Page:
Psalm 10

Each day I’ve been reading a Psalm from the 1650 Scottish Psalter. Today’s, Psalm 10, describes the character and end of the wicked. I appreciated the poetic rendering of verses 3-11:

3 The wicked of his heart’s desire
doth talk with boasting great;
He blesseth him that’s covetous,
whom yet the Lord doth hate.

4 The wicked, through his pride of face,
on God he doth not call;
And in the counsels of his heart
the Lord is not at all.

5 His ways they always grievous are;
thy judgments from his sight
Removed are: at all his foes
he puffeth with despight.

6 Within his heart he thus hath said,
I shall not moved be;
And no adversity at all
shall ever come to me.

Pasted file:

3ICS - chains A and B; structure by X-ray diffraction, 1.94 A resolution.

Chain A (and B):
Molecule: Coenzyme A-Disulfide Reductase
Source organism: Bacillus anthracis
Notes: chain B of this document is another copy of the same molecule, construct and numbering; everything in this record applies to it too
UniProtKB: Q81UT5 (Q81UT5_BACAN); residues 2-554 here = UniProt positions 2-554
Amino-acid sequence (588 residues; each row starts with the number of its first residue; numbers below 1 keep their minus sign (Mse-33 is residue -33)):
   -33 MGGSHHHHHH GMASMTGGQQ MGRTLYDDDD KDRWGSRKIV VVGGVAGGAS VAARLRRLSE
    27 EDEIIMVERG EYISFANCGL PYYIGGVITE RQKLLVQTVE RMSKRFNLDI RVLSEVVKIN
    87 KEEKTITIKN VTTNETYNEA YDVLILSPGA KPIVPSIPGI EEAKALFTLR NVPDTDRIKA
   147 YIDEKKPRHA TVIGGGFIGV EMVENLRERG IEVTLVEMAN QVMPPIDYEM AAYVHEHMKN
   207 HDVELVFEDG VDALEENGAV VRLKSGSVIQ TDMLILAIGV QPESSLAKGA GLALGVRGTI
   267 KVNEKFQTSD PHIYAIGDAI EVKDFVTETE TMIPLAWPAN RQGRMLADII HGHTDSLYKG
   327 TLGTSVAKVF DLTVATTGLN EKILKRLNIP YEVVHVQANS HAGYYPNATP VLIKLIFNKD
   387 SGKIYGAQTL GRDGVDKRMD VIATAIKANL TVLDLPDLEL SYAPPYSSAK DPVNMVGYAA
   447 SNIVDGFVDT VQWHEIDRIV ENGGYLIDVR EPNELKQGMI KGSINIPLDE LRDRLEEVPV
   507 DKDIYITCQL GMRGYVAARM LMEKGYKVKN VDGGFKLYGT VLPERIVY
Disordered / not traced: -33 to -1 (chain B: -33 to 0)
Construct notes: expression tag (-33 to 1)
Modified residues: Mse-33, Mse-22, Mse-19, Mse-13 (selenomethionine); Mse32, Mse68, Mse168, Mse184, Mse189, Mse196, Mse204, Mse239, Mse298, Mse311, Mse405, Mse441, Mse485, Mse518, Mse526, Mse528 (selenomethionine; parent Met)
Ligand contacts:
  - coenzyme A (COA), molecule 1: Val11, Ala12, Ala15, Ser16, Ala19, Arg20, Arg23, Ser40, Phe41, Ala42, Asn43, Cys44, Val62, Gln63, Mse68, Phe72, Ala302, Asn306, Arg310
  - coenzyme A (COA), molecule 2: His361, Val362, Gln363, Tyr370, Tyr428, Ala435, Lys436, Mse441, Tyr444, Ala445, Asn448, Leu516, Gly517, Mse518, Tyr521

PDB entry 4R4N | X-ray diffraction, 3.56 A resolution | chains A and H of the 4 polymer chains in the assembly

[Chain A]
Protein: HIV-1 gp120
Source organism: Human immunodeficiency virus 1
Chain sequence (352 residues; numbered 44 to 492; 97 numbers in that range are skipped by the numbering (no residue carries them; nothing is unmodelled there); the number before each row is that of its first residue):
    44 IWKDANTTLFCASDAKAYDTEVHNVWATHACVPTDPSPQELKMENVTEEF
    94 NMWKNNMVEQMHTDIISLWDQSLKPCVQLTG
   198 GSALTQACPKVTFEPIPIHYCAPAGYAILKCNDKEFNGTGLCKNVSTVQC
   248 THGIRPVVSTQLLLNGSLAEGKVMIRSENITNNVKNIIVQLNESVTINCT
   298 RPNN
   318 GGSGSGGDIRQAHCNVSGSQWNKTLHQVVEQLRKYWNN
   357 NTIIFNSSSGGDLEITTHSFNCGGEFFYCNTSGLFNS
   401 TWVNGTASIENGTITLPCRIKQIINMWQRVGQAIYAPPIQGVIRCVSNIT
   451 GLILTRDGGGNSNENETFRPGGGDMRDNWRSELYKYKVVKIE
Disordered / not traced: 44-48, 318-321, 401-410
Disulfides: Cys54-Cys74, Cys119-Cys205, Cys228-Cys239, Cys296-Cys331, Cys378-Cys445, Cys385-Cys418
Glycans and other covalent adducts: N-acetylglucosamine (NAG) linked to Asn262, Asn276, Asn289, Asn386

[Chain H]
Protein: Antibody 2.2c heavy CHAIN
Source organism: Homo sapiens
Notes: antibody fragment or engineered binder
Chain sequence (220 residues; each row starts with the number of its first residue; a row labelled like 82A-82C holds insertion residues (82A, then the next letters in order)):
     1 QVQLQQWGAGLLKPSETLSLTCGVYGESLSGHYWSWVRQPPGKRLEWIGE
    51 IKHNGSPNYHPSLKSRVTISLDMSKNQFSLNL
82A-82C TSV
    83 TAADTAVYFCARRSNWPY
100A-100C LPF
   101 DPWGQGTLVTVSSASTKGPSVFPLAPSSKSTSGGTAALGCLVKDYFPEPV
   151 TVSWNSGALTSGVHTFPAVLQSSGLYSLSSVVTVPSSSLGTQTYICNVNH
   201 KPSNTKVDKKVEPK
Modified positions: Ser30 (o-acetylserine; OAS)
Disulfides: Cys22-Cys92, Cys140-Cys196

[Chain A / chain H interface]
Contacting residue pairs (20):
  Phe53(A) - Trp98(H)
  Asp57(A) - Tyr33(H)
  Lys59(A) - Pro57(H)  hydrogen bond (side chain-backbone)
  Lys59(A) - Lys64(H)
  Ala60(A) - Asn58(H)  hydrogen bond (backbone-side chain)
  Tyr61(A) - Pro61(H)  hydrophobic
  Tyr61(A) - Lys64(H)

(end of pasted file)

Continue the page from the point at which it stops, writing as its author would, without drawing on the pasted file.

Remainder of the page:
7 His mouth with cursing, fraud, deceit,
is fill’d abundantly;
And underneath his tongue there is
mischief and vanity.

8 He closely sits in villages;
he slays the innocent:
Against the poor that pass him by
his cruel eyes are bent.

9 He, lion-like, lurks in his den;
he waits the poor to take;
And when he draws him in his net,
his prey he doth him make.

10 Himself he humbleth very low,
he croucheth down withal,
That so a multitude of poor
may by his strong ones fall.

11 He thus hath said within his heart,
‘The Lord hath quite forgot;
He hides his countenance, and he
for ever sees it not.’

 

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